I put the dog search on the back burner. A week later, a friend I hadn't heard from in a while texted me and said a woman she knew had a cat she was trying to rehome.. and was I interested?
Hmmm.. a cat? In my mind, they are second class citizens to dogs. Aloof, independent, only cuddly when they want to be... What would I do with a cat, I thought?
But I contacted the woman anyway. She sent me a photo of the cat: black, with a white tipped tail. She called him Tippy. I contemplated. I mused. I tuned in to my intuition. I passed. I just wasn't sure about the cat thing. I knew dogs were THE BEST COMPANIONS EVER. And a cat... well...
A few more months passed. Each time I went for a walk, I longingly looked at the dogs and their human companions.
My neighbor Mario found a dog left at the local dog park and brought it home. I offered to take the dog until the owner could be found. For two hours, I doted over this dog. I made plans with this dog. Then, the owner showed up. I was slightly crushed.
Where was my animal companion?
A few weeks later on my local community listserv a neighbor announced: A friend of mine found two kittens in the woods. She'd like to find a home for them. Contact me, if interested.
Something nudged me. I talked to the woman who had found them. She had one kitten remaining. She sent me a photo. Something about THIS cat made me say yes, immediately. I just knew I had to take this one and it would be o.k.
She delivered the kitten to my door, complete with a makeshift litter box from a shoe box.
The first day, the kitten sniffed my toes and then retreated to her corner. But over the next few weeks, she started coming out of her shell.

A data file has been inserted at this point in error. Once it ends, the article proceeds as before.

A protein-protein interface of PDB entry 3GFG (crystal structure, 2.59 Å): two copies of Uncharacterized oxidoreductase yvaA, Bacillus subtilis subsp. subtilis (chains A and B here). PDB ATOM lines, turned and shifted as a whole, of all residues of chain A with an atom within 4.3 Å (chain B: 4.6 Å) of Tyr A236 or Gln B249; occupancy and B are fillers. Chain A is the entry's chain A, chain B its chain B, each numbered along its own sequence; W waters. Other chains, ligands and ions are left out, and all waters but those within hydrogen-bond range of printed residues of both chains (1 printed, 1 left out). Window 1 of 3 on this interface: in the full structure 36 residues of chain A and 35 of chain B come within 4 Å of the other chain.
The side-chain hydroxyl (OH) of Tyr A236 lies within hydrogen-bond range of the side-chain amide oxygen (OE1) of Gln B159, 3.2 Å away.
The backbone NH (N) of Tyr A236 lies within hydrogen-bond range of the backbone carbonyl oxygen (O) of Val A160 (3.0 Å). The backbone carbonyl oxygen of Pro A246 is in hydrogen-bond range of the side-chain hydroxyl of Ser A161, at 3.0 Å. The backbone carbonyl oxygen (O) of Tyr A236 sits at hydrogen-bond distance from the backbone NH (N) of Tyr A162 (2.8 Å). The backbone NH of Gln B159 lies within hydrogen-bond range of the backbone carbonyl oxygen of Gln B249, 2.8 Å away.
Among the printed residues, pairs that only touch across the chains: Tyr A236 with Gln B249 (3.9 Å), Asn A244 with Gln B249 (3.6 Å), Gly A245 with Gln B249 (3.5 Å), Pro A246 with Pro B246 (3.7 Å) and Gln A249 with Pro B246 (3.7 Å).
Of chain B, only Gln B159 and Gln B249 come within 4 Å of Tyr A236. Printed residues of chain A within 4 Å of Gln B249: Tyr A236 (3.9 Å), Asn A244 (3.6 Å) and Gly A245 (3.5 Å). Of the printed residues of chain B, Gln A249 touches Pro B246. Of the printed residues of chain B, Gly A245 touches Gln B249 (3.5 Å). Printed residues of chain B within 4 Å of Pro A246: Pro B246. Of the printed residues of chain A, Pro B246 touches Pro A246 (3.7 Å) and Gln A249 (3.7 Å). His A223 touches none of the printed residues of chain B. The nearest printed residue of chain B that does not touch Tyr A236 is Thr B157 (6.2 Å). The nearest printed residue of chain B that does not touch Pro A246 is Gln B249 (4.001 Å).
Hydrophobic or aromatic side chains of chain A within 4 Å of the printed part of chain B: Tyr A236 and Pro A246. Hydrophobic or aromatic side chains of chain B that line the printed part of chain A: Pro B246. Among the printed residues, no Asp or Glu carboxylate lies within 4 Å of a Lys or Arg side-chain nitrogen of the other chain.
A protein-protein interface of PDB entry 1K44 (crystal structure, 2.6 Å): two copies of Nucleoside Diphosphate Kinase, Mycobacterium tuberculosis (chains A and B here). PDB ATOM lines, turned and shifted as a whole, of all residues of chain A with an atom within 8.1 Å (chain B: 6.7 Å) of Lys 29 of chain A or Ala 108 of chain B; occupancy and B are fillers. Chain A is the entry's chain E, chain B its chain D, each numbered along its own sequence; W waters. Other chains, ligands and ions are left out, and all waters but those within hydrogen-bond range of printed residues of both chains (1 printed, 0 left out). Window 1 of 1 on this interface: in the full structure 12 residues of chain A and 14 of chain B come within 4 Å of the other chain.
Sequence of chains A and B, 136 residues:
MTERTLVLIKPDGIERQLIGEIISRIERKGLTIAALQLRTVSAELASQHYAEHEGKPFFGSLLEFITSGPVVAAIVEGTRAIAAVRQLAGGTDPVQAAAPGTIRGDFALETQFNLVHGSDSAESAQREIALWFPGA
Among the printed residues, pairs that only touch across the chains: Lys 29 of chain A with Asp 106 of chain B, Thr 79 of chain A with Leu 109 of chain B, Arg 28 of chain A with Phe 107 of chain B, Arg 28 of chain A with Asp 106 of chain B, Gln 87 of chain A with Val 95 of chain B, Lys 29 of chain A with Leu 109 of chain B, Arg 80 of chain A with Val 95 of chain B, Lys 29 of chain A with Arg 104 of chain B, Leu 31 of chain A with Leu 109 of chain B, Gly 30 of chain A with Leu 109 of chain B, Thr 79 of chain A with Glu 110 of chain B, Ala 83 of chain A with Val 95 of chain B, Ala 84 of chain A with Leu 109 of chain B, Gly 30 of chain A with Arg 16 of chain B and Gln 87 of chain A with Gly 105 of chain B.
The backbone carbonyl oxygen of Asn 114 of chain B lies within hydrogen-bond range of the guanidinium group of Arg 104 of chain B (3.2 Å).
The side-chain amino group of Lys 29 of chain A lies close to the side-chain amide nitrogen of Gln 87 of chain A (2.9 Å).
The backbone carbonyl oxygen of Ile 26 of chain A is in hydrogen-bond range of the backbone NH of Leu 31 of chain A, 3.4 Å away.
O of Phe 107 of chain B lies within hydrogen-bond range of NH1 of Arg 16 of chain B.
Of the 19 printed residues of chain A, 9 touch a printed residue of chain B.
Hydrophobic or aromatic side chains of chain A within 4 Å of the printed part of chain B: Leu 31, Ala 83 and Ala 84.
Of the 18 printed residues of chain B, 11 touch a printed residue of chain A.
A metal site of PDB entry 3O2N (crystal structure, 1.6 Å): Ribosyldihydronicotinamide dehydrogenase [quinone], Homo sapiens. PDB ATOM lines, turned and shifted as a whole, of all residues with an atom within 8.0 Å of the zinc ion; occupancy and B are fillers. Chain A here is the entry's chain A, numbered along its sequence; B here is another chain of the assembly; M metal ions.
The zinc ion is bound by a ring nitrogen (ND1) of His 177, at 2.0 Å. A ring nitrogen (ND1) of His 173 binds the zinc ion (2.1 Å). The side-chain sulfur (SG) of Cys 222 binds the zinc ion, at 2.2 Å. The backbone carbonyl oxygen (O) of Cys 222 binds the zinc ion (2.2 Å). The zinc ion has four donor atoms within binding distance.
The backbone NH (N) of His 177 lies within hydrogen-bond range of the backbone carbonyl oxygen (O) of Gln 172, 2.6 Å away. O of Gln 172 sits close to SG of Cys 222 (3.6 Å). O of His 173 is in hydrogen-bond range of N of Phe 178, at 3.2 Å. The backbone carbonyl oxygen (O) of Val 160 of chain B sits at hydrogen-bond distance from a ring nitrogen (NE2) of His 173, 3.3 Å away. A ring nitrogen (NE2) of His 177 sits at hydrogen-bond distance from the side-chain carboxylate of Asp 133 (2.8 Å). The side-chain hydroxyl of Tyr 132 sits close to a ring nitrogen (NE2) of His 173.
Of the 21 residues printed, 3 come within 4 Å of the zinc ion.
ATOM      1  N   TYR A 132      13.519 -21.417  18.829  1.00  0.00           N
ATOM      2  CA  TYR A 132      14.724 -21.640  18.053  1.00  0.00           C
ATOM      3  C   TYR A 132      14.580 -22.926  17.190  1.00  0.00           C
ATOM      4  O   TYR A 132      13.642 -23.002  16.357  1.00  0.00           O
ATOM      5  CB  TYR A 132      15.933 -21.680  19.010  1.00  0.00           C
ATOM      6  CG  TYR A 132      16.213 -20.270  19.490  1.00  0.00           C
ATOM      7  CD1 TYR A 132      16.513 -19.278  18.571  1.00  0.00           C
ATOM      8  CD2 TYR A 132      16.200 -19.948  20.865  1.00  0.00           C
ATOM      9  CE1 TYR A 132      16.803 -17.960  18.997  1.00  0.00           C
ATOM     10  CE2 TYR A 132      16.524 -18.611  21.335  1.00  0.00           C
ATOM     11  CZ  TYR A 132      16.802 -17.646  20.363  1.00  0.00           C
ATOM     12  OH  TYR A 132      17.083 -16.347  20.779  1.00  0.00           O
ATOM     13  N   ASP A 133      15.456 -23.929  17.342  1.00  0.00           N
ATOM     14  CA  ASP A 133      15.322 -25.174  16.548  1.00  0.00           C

And as she did, I was glad I followed my intuition to take THIS cat.
Captain Pickles has been nothing but a constant surprise to me.
She's more like a dog... following me around the house from room to room, hanging out in the kitchen with me while I am cooking (not even my dog did that!). She's cuddly, constantly purring and mewing and seeking attention and touch.
She likes her belly rubbed.
She greets me every morning when I wake up. She runs down the stairs ahead of me as I slowly stumble down to get my coffee.
She talks to me a lot. I talk back. She causes chaos. My house now looks like a kitten playground. There are toys everywhere.
I'm in kitten love. And I’m glad I said yes, to THIS cat.
Intuition is a skill. Its sort of like being an animal tracker... following the trail of an animal that you can't physically see... but you know was in the space you now occupy. You can see the tracks they left behind... sometimes you see a few hairs or maybe some fur if you are lucky.